A Nail Grinder For Your Dog? As Good As Getting Your Teeth Drilled

I was reading a newspaper article about trimming a dog’s nails. All was well until I came across a curious paragraph:

“Trimming your dog’s nails necessitates the right equipment. There are two basic types of nail clippers for dogs — a guillotine type and a scissor type. Purchase the size that is correct for your dog. If a nail clipper is intolerable for your dog, an alternative may be a nail grinder — an electronic tool that sands nails down.”

Well, I suppose that’s what you get when how-to advice is written by journalists and not field experts.

I have seen a few of those ‘nail grinders’ on the market (one of them is pictured above) and in all my years of veterinary practice I have never met a dog that would tolerate having their nails sanded down by one of those.

To suggest that if a dog’s nails can’t be trimmed you should use a nail grinder is like suggesting that if the jump leads wouldn’t start your car, you should try hitting it with a hammer! It’s ridiculous, shows ignorance and simply wouldn’t work.

So please, please do me a favour – don’t buy a nail grinder for your dog. Not unless you really want to be bitten. Or maybe you just want a present for someone you don’t like.

And if you want to learn how to cut your dog’s nails – I have written an article ‘How to cut your dog’s nails‘. And believe me, I’ve cut a few dogs’ nails in my time.

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About Dr Vadim Chelom

Dr Vadim Chelom is a Registered Veterinarian, a writer and an educator

14 comments

  1. rebecca

    I find this article untrue. My dogs two yorkies. They hate to get their nails clipped. They have no problen at all!
    They are calm and relaxed.
    So Doctor I say you are wrong on thus one!

    • Rebecca,
      I wouldn’t argue with what you are saying. All I can say is that you would be the only dog owner I ever met whose dogs tolerate having their nail sanded down like a piece of polished floor. To think of it, I don’t think I would like that done to me either.

      • rebecca

        I guess you have met the one dog owner.. 🙂 that their dogs are both laid back while their claws are being smoothed out. They freak out with nail clippers. Its weird but true.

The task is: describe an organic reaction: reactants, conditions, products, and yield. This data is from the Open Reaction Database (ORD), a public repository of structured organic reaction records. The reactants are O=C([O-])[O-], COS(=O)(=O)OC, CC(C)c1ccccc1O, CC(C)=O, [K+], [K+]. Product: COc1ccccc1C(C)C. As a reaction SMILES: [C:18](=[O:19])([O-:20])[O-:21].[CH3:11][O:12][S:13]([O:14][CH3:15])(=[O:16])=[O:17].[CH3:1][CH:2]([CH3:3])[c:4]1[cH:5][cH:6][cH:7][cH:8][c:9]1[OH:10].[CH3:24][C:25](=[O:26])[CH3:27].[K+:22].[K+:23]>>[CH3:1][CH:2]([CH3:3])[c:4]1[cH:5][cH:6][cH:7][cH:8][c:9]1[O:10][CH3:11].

• rebecca

      Your wife or you dont get pedicures or manicures?
      Same concept, but done manually.

  2. Joy

    I also disagree with your article. My dogs, although they are tolerable of having their nails clipped at the groomer (not by me!), are just as tolerable with the “grinder” method. Also, I believe with the grinder they can get the nails shorter without touching the quick.

  3. Ken

    I also use the grinder on our dogs, took a little time for them to get used to it. I Clip first to get off the bulk then grind to soften the sharp edges. We also foster dogs for a rescue, and have had great success (NOT 100%)with getting the foster dogs to accept the grinding.

  4. Debbie Nicholas

    Same here. We have a doxie whose front nails grow like weeds so I have to be at them all the time. Clippers involve a wrestling match and just using the grinder a little bit every few days helps me keep them from getting out of control. He sits patiently for awhile but let’s me know when he’s had enough so it’s never an ordeal. I use a little grinder on my own nails (made for humans) and it doesn’t bother me. I just make sure his nails don’t get hot from being ground too long.

  5. Darcey

    Just came across your site and have to add my two cents on nail grinding. We have two shelties who are fine with nail grinding. Like most grooming techniques, if you train a dog when it is young, it is accepting. Our shelties had their nails ground by their breeder, so they were already used to it by the time we got them. We’ve been grinding their nails for about six years. In fact, my husband sits in his recliner and puts a pillow on his legs. Our dogs will jump up and lay on their backs while he trims the hair off their feet and then grinds their nails. That said, I can’t imagine our previous dog being so accepting, nor fitting on my husband’s lap. She was a Rottweiler. We clipped her nails.

    • You make a good point.
      A lot of things are possible if the dog is trained correctly from a young age.
      This is great advise for a puppy owner – train for good habits now for a lifetime of rewards to come.

  6. many thanks for the wonderful article! I have been
    looking for things related to this. I will be following your Feed
    so i won’t miss out the good stuff! once again, magnificent website please keep it up! Please excuse me if my english is bad.

  7. ok, let me say that even a grown dog can be trained to get used to the “grinder” method. Our first St. Bernard was a over year old when we first introduced him to it and at first he was not keen on it. It seemed to tickel his paws. After a couple sessions he was fine and just layed there while my husband did it.

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